decisions concerning the seminar series, including the selection of
    speakers. Interesting, high quality seminar speakers are sought.
    Seminar attendees are asked to help in the identification of
    investigators with new results relative to bone research, questions
    of current interest and distinguished bone researchers visiting New
    York City who might be persuaded to present a seminar. Presentations
    by advanced graduate students and post-docs are encouraged.
    The members of the Interinstitutional Steering Committee
    (ISC) are Adele Boskey (Head of the Mineralized Tissue Section at the
    Hospital for Special Surgery and Professor of Biochemistry at the
    Weill Medical College of Cornell University), Timothy Bromage
    (Director of the Hard Tissue Research Unit and Professor of
    Anthropology at Hunter College of CUNY), Stephen C. Cowin, Professor
    of Biomedical and Mechanical Engineering at the City College of the
    City University of New York (CUNY)), Susannah P. Fritton (Director of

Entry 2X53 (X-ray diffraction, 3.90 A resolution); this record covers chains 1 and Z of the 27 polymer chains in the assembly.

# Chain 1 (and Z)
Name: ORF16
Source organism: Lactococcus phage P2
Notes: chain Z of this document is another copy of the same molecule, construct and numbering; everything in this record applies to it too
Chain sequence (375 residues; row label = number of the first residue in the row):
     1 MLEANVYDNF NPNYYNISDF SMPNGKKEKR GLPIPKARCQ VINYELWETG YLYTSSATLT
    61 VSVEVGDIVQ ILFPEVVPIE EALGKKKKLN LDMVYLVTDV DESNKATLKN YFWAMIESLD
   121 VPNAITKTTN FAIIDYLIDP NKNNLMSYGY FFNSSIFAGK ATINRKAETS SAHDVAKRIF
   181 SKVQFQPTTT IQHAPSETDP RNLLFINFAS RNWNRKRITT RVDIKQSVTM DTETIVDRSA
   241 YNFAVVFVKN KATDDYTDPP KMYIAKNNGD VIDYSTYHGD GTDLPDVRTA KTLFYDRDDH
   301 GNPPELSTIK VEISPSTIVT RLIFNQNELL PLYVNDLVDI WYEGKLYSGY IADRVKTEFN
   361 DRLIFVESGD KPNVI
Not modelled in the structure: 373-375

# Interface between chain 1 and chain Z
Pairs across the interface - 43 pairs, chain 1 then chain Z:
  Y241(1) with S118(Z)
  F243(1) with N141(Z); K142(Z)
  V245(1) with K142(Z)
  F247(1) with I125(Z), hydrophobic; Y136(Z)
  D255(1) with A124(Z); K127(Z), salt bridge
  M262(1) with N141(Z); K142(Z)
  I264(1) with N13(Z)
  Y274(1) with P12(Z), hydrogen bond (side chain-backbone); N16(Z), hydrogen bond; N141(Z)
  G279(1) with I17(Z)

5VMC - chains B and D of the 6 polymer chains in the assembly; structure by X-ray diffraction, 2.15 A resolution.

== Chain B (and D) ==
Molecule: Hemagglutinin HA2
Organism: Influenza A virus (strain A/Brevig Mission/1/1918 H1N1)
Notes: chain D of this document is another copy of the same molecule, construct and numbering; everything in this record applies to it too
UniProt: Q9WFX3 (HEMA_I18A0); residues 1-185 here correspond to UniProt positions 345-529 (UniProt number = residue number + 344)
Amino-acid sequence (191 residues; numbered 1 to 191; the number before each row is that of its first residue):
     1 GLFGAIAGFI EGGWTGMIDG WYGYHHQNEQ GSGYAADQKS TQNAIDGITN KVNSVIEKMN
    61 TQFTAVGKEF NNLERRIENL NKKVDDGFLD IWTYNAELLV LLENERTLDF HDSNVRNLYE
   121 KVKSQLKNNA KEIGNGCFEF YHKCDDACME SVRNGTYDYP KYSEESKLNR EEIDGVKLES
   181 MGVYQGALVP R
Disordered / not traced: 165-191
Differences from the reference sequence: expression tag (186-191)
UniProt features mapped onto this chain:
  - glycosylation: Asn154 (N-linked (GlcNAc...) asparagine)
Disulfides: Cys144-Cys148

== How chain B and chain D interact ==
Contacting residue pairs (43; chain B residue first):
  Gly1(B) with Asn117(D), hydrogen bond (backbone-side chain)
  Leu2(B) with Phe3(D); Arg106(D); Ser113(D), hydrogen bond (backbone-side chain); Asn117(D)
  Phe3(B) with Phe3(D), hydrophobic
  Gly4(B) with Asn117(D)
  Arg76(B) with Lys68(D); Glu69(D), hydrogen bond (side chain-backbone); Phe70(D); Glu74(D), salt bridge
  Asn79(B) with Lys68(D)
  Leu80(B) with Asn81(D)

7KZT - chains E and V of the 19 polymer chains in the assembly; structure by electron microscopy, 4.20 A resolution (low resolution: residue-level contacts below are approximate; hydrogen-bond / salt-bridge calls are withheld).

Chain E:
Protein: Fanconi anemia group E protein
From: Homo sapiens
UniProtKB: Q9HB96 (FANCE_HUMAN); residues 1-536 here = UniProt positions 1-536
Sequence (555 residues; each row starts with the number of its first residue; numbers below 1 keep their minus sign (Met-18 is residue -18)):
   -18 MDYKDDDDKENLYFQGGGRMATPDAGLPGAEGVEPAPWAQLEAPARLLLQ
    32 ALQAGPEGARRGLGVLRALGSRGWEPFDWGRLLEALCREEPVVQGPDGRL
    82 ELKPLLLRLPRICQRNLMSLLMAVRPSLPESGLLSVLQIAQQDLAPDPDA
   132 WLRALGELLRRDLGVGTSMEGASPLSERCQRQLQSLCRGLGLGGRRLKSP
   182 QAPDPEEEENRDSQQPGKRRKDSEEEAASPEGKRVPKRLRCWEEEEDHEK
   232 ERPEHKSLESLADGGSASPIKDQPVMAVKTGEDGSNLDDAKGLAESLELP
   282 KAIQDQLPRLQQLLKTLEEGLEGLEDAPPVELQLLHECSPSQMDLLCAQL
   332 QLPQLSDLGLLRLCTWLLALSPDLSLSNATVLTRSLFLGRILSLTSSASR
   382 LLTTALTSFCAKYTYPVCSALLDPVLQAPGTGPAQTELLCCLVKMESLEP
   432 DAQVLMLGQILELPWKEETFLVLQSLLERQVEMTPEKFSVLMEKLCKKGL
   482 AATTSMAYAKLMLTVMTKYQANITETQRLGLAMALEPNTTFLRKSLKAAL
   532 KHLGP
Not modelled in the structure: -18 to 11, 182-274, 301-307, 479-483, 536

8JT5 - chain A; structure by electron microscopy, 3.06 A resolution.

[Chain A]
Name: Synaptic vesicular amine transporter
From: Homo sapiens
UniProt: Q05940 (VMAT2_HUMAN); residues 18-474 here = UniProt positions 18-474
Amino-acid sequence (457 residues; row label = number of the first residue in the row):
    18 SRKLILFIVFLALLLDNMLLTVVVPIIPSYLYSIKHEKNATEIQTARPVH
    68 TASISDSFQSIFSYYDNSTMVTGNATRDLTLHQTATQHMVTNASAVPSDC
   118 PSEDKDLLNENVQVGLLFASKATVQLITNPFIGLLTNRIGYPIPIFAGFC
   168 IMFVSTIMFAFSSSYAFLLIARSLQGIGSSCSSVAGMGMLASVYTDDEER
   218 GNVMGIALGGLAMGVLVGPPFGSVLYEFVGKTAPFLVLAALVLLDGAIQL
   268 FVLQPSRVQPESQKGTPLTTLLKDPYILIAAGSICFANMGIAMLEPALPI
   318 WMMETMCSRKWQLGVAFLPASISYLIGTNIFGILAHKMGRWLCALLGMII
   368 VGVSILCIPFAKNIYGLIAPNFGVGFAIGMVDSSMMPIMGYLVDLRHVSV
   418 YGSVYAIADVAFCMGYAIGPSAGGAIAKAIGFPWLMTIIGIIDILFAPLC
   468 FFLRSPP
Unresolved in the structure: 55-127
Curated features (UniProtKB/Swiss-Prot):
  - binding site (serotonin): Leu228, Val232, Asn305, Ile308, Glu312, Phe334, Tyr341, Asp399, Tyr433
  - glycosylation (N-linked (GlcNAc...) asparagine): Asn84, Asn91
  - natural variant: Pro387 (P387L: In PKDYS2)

the Tissue Mechanics Laboratory, New York Center for Biomedical
    Engineering and Associate Professor of Biomedical Engineering at the
    City College of CUNY), X. Edward Guo (Director of the Bone
    Bioengineering Laboratory and Assistant Professor of Bioengineering
    at Columbia University), Clinton T. Rubin (Professor and Chair of the
    Department of Biomedical Engineering, and Director of the Center for
    Advanced Technology in Medical Biotechnology at SUNY Stony Brook) and
    Mitchell B. Schaffler (Director of Orthopaedic Research and Professor
    of Orthopedics, Cell Biology and Anatomy at the Mount Sinai School of
    Medicine). Each of these people represents a community consisting of
    senior bone research people, graduate students and, in most cases,
    undergraduate students.

    PLEASE DIRECT YOUR QUESTIONS AND FEEDBACK TO

    Stephen C. Cowin
    New York Center for Biomedical Engineering
    Departments of Biomedical and Mechanical Engineering
    School of Engineering
    The City College
    138th Street and Convent Avenue
    New York, NY 10031-9198, U. S. A.

    Phone (212) 799-7970 (Office at Home)
    Fax (212) 799-7970 (Office at Home)
    Phone (212) 650-5208 (Work)
    Email